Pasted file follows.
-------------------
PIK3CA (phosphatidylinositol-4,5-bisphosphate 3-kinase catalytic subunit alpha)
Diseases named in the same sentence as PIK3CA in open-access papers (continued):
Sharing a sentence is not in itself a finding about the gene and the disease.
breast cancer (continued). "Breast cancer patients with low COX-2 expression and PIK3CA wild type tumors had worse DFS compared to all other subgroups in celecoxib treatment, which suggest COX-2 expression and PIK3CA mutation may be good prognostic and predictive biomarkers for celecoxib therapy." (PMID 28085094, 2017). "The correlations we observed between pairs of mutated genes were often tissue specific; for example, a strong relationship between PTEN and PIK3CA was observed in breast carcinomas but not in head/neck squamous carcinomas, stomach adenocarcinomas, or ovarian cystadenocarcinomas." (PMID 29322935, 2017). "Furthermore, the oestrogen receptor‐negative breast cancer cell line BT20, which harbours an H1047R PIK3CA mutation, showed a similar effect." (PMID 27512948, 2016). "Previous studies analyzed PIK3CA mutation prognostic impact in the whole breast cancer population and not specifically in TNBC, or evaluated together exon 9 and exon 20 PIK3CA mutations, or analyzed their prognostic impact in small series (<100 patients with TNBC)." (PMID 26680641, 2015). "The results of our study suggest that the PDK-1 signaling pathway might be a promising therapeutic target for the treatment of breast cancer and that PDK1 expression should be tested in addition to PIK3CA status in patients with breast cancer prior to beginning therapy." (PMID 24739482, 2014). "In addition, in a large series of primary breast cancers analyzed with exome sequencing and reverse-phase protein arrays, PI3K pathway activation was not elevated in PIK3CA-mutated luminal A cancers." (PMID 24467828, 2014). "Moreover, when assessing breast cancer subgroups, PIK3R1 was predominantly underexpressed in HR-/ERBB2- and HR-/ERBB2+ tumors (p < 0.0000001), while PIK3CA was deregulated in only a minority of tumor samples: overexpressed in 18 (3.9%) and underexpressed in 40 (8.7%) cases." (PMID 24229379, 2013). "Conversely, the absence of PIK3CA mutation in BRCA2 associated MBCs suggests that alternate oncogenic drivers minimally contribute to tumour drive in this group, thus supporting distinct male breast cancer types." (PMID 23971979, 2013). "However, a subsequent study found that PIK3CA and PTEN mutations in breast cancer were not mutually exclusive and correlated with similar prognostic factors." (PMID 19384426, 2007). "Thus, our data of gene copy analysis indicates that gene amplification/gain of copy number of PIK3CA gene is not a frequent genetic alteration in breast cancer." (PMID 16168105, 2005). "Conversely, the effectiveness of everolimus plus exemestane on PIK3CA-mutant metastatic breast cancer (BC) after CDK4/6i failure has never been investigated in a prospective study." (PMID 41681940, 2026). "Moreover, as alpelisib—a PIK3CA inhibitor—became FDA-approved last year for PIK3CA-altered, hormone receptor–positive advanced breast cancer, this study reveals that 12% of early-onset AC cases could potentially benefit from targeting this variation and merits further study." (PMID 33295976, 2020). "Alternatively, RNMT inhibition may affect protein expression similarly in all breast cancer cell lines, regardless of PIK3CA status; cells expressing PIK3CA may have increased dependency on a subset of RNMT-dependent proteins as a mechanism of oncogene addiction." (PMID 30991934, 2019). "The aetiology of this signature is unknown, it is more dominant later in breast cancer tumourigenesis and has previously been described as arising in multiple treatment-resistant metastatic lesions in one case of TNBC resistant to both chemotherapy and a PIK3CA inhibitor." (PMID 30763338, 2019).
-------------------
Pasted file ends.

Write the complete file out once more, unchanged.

PIK3CA (phosphatidylinositol-4,5-bisphosphate 3-kinase catalytic subunit alpha)
Diseases named in the same sentence as PIK3CA in open-access papers (continued):
Sharing a sentence is not in itself a finding about the gene and the disease.
breast cancer (continued). "Breast cancer patients with low COX-2 expression and PIK3CA wild type tumors had worse DFS compared to all other subgroups in celecoxib treatment, which suggest COX-2 expression and PIK3CA mutation may be good prognostic and predictive biomarkers for celecoxib therapy." (PMID 28085094, 2017). "The correlations we observed between pairs of mutated genes were often tissue specific; for example, a strong relationship between PTEN and PIK3CA was observed in breast carcinomas but not in head/neck squamous carcinomas, stomach adenocarcinomas, or ovarian cystadenocarcinomas." (PMID 29322935, 2017). "Furthermore, the oestrogen receptor‐negative breast cancer cell line BT20, which harbours an H1047R PIK3CA mutation, showed a similar effect." (PMID 27512948, 2016). "Previous studies analyzed PIK3CA mutation prognostic impact in the whole breast cancer population and not specifically in TNBC, or evaluated together exon 9 and exon 20 PIK3CA mutations, or analyzed their prognostic impact in small series (<100 patients with TNBC)." (PMID 26680641, 2015). "The results of our study suggest that the PDK-1 signaling pathway might be a promising therapeutic target for the treatment of breast cancer and that PDK1 expression should be tested in addition to PIK3CA status in patients with breast cancer prior to beginning therapy." (PMID 24739482, 2014). "In addition, in a large series of primary breast cancers analyzed with exome sequencing and reverse-phase protein arrays, PI3K pathway activation was not elevated in PIK3CA-mutated luminal A cancers." (PMID 24467828, 2014). "Moreover, when assessing breast cancer subgroups, PIK3R1 was predominantly underexpressed in HR-/ERBB2- and HR-/ERBB2+ tumors (p < 0.0000001), while PIK3CA was deregulated in only a minority of tumor samples: overexpressed in 18 (3.9%) and underexpressed in 40 (8.7%) cases." (PMID 24229379, 2013). "Conversely, the absence of PIK3CA mutation in BRCA2 associated MBCs suggests that alternate oncogenic drivers minimally contribute to tumour drive in this group, thus supporting distinct male breast cancer types." (PMID 23971979, 2013). "However, a subsequent study found that PIK3CA and PTEN mutations in breast cancer were not mutually exclusive and correlated with similar prognostic factors." (PMID 19384426, 2007). "Thus, our data of gene copy analysis indicates that gene amplification/gain of copy number of PIK3CA gene is not a frequent genetic alteration in breast cancer." (PMID 16168105, 2005). "Conversely, the effectiveness of everolimus plus exemestane on PIK3CA-mutant metastatic breast cancer (BC) after CDK4/6i failure has never been investigated in a prospective study." (PMID 41681940, 2026). "Moreover, as alpelisib—a PIK3CA inhibitor—became FDA-approved last year for PIK3CA-altered, hormone receptor–positive advanced breast cancer, this study reveals that 12% of early-onset AC cases could potentially benefit from targeting this variation and merits further study." (PMID 33295976, 2020). "Alternatively, RNMT inhibition may affect protein expression similarly in all breast cancer cell lines, regardless of PIK3CA status; cells expressing PIK3CA may have increased dependency on a subset of RNMT-dependent proteins as a mechanism of oncogene addiction." (PMID 30991934, 2019). "The aetiology of this signature is unknown, it is more dominant later in breast cancer tumourigenesis and has previously been described as arising in multiple treatment-resistant metastatic lesions in one case of TNBC resistant to both chemotherapy and a PIK3CA inhibitor." (PMID 30763338, 2019).